Geek Dave ventures to Middle Earth one last time to bring us his spoiler-lite review of The Hobbit: The Battle Of The Five Armies.
Although I agree with the general consensus that Peter Jackson's The Hobbit trilogy doesn't live up to his Lord Of The Rings trilogy, I also feel that it was never going to do so and it's unfair to judge this new series on that criteria alone. As a novel The Hobbit is essentially The Lord Of The Rings Lite, it's a children's book which helps to introduce the world to Middle Earth. I read The Hobbit as a child, and it helps to set the scene for the infinitely more complex, adult orientated The Lord Of The Rings.
The decision to split the book into three movies was probably the wrong one as across the trilogy there has been too much filler, but Jackson had a lot of work to do in adapting this for the big screen and, even if he has dragged it out a bit, I think all in all he has actually improved on the source material <hides in corner as Tolkienists throw books my way>. It's in this last installment that most of his additional character development, and indeed additional characters, really pays off. The novel had very little in the way of climax but here Jackson's work brings an emotional resonance that simply wasn't present in the book.
Those additional character have gone some way to sidelining Bilbo in the saga to date, and making him more of a supporting character, The Battle Of The Five Armies does little to rectify that. Martin Freeman is of course excellent, and Bilbo is vital to the outcome of the story, but the tale Jackson is presenting simply doesn't have the young Hobbit at its centre, and now the trilogy is complete I believe this decision was absolutely the right way to go. This is Peter Jackson's The Hobbit after all.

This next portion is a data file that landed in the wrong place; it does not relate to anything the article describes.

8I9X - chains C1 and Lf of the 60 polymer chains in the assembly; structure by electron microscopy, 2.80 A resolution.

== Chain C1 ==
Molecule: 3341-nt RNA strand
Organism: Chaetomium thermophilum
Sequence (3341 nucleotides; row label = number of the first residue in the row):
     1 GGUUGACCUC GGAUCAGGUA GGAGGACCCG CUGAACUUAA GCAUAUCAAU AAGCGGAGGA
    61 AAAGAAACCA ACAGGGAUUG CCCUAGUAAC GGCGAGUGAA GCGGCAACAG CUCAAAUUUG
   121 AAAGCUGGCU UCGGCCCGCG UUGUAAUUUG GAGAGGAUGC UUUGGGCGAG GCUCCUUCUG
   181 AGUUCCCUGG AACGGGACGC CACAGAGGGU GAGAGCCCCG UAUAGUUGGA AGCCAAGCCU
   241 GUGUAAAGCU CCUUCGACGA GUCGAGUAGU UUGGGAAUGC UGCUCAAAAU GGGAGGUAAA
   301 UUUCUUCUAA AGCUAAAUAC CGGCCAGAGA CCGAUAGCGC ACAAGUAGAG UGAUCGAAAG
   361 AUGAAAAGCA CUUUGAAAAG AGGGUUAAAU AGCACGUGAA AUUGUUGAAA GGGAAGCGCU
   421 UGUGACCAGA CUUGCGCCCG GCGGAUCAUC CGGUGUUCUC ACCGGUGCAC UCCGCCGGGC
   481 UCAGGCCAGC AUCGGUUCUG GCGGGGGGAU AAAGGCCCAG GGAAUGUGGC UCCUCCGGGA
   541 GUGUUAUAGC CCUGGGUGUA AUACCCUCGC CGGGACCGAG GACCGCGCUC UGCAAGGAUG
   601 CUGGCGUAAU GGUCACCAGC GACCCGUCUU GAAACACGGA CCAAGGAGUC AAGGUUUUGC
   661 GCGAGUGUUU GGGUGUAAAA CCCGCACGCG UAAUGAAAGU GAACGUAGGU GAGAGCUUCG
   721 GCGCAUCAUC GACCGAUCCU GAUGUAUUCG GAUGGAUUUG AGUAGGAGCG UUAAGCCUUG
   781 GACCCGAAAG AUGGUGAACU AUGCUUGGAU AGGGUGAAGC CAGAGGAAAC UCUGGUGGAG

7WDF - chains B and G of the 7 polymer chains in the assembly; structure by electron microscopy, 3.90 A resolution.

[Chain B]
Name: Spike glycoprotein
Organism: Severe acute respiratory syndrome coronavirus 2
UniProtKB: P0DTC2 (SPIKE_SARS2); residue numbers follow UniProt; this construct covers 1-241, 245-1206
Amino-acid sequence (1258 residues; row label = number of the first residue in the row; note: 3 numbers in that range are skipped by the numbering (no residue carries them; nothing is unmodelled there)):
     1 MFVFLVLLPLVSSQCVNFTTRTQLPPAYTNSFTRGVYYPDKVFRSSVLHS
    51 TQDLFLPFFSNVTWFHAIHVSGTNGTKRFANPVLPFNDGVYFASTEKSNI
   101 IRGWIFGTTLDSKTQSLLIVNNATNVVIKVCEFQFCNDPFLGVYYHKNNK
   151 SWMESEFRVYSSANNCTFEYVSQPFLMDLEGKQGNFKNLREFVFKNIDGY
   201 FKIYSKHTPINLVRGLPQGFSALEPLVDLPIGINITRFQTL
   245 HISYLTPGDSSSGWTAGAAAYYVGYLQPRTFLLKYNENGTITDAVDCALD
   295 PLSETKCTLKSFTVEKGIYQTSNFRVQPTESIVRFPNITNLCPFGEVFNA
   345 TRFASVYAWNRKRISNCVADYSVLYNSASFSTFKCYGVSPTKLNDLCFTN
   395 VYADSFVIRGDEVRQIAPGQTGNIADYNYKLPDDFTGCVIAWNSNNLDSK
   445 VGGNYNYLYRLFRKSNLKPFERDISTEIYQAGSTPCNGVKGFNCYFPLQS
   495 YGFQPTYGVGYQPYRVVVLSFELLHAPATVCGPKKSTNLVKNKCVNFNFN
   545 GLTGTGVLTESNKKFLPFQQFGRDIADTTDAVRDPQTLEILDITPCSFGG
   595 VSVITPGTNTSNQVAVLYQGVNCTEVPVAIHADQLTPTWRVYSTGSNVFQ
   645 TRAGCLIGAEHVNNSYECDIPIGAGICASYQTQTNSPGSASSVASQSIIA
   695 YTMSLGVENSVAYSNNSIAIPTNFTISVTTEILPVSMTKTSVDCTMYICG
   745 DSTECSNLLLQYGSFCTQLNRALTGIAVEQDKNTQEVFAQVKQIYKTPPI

After the astounding opening segment, we spend some time exploring Thorin Oakenshield's descent into madness and his growing paranoia, alongside the White Council's attempt to rescue Gandalf. But the majority of The Battle Of The Five Armies is set around the battle itself, and quite rightly so as you couldn't ask for a more impressive on screen conflict. When the warring factions collide, it's thrilling and
involving. The whole battle is long, very long, there's a slight lull in the middle but it grows to a spectacular conclusion.
There is no
weak link in the principle cast, they are all superb throughout, with Aiden Turner (Kili), Lee Pace (Thranduil), Richard Armitage (Thorin) and Evangeline Lilly (Tauriel) shining slightly brighter than the rest of the ensemble. The only slight stumble comes from Ryan Gage, who as Alfrid is given more screen time than his character needed, most likely in an attempt to add a bit of comic relief, but it doesn't really work.
Minor quibble aside, The Hobbit: The Battle Of The Five Armies is the strongest film in the trilogy. It will increase your enjoyment if you re-watch the previous two before venturing out to see this one, and when you do prepare yourself for an incredible spectacle. Peter Jackson has wrapped things up with an action packed, emotional clash of friends and foes, and delivers a very satisfactory end to the saga.
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